Lotte Stam-Beese, urban planner of the Bauhaus

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Lotte Stam-Beese

Lotte Stam-Beese (Reisicht, Poland, January 28, 1903 - Krimpen, The Netherlands, November 18, 1988). Architect and urban planner born in the city of Reisicht, which before World War II belonged to Germany and is currently part of Poland. Between 1926 and 1929 she studied at the Bauhaus in Dessau (Germany). She was the first woman to study architecture in this school, with Hannes Meyer and later with Hans Wittwer. Meanwhile, between 1926 and 1928 she devoted himself to photography. The works made in those years can be found in the Museum of Modern Art (MoMA) in New York, the Arthur M. Sackler Museum at Harvard and the Getty Museum in California. In early 1929 Beese had to leave school because of his relationship with the then-married, Hannes Meyer.

After finishing at the Bauhaus, she moved to Berlin. There she began working in the architecture studio of Hugo Häring, to finally finish working in the office of Hannes Meyer in Berlin. She will also work with different architects, such as: Bohuslav Fuchs in Brno, Mart Stam in Siberia, etc.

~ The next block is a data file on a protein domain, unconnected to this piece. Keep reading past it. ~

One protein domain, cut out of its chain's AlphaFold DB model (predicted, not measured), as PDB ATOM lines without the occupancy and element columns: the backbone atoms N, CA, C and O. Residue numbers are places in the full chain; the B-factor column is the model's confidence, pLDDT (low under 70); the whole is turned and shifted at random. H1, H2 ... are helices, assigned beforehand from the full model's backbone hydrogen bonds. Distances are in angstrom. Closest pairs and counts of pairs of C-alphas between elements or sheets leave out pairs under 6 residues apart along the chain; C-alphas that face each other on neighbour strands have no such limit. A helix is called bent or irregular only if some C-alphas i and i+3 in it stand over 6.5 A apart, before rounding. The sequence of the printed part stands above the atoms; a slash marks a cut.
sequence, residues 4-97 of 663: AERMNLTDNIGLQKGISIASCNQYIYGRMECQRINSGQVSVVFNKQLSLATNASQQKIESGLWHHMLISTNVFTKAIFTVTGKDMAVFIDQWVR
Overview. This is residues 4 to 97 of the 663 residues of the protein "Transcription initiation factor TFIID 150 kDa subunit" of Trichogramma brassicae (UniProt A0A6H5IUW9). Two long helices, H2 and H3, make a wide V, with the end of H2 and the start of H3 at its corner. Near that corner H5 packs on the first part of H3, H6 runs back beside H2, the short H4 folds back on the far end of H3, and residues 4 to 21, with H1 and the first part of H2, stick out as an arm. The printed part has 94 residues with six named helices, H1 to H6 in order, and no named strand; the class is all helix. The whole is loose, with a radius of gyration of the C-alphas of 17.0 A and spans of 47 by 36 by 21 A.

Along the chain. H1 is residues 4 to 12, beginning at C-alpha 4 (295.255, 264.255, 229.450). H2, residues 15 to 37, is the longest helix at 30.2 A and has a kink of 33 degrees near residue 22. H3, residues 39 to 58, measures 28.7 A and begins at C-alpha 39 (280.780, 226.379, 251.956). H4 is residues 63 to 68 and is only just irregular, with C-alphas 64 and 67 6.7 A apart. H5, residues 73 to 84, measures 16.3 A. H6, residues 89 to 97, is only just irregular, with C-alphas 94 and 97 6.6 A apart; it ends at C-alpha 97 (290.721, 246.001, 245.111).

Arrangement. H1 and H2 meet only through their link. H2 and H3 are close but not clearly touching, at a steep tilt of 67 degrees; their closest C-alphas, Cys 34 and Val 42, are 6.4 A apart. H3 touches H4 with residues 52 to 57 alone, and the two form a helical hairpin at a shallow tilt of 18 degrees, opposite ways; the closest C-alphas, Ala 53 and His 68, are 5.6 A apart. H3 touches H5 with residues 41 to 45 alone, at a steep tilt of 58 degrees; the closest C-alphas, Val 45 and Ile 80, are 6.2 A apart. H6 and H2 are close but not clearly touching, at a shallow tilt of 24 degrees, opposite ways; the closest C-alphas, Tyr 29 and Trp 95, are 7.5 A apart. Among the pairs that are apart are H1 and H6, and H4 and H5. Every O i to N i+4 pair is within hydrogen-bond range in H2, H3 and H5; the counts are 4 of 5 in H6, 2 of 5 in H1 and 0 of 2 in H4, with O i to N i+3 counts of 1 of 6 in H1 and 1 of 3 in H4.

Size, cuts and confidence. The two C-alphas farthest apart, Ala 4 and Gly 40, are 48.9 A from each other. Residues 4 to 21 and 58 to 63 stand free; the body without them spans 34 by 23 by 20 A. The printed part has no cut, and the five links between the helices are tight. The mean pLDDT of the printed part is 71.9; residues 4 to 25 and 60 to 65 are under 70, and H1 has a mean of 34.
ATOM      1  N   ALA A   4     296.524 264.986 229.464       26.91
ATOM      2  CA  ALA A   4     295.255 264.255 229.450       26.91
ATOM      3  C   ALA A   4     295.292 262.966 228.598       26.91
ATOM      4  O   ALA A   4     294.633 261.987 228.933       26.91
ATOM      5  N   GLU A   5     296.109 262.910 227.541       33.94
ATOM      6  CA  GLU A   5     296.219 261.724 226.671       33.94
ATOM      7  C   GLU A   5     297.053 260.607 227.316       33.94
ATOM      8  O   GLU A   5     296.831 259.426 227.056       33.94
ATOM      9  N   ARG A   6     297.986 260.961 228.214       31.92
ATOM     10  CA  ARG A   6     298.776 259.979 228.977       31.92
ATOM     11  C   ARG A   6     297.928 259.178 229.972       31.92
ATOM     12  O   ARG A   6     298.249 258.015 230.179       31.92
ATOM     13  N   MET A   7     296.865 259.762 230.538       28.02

Between 1929 and 1933 Lotte Stam-Beese will live in different cities: Dessau, Vienna, Berlin, Brno, Prague, Moscow and finally in Kharkiv (Ukraine). In this last city, Lotte starts working with her former Bauhaus partner, Ernst May, in the May Brigades studio designing the new cities of the Soviet Union.

In 1934 she moved to Holland and a year later he began to be part of the avant-garde circles in Amsterdam. She wrote several articles in the journals 8 and Opbouw, talking about subjects such as Dutch art, the Bauhaus work culture or the construction of schools in Russia.

In 1940 she began her studies at the School of Architecture in Amsterdam. Five years later she finished his studies and moved to Rotterdam. There she will begin his activity in the Department of Urbanism, being director between 1946 and 1968. In 1948, begins the project of Pendrecht (Rotterman) in which she defends the neighborhood as an extension of the city and not as an isolated suburb. In 1947 he built the first street without cars in the Netherlands. In addition, she was a professor at the Academy of Architecture and Urban Design in Amsterdam.

Lotte Stam-Beese finally died on November 18, 1988 in Krimpen (The Netherlands).



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